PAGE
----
Peter Borre, co-chairman of the Council of Parishes, which formed to fight church closings, anticipated the Cardinal’s decision and said the vigils will continue and the decision will be appealed to the Vatican, which has already reversed the decisions by some U.S. bishops to deconsecrate churches.
“We are deeply disappointed in the refusal of Cardinal O’Malley to take into account the landmark decision from the Congregation of Clergy ordering American bishops to open 12 parochial churches for Catholic worship,” Borre said.
Jon Rogers, a parishioner at St. Frances X. Cabrini of Scituate who has spent countless nights in vigil at the church since October 2004, said he wasn’t surprised by the announcement and believed the archdiocese had always intended to “throw us out in the streets” so it could sell to churches to pay for the sexual abuse scandals.
He said parishioners have no intention of stopping vigils or giving up hope.
“We’re going to ignore this … as we have for about seven years,” he said. “We are going to continue our process of appeals to the Vatican.”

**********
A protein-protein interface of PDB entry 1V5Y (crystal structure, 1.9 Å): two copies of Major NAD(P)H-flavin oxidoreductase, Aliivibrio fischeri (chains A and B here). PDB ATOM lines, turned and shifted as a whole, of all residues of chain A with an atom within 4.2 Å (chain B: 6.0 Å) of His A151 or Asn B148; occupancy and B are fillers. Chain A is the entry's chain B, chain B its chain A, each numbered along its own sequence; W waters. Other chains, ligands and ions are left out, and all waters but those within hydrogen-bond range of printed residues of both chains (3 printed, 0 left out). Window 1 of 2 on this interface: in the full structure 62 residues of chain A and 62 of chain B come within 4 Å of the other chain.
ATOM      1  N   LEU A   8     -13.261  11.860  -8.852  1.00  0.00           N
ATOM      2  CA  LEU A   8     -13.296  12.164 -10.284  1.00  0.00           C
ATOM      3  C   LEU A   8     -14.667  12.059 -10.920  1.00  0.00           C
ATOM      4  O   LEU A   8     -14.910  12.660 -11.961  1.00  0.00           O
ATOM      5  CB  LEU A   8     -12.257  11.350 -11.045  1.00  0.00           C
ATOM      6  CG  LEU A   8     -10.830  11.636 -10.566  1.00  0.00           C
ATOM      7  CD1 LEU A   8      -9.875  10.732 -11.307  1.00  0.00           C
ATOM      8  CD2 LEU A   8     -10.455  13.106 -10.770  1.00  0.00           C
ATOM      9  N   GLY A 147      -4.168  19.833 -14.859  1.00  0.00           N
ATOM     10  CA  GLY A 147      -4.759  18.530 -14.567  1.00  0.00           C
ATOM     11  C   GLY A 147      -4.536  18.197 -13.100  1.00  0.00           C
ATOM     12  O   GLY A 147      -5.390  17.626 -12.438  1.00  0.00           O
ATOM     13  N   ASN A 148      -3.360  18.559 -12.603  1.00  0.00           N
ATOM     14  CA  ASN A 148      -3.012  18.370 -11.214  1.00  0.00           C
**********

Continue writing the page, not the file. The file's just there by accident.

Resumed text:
The Vatican earlier this year rejected the nearby Springfield Diocese’s attempts to convert three churches to secular use, although it backed the decision to close the parishes.
Canon lawyers draw a distinction between a parish and a church. A parish is the people, while a church is the bricks-and-mortar building.
Fighting O’Malley’s decision could mean it would be at least another two years before the archdiocese could put the buildings on the market, he said.
The Vatican recognizes that there is a resurgence of Catholicism in the U.S. driven by Latino immigration, and American bishops do not, Borre said.
“The bishops in their cocoons cannot see beyond the tips of their noses,” Borre said. “The fight is on.”
O’Malley also allowed two churches to remain open in different capacities. St. Therese in Everett will be allowed to stay open as an oratory, or place of worship for the Brazilian community of St. Anthony Parish.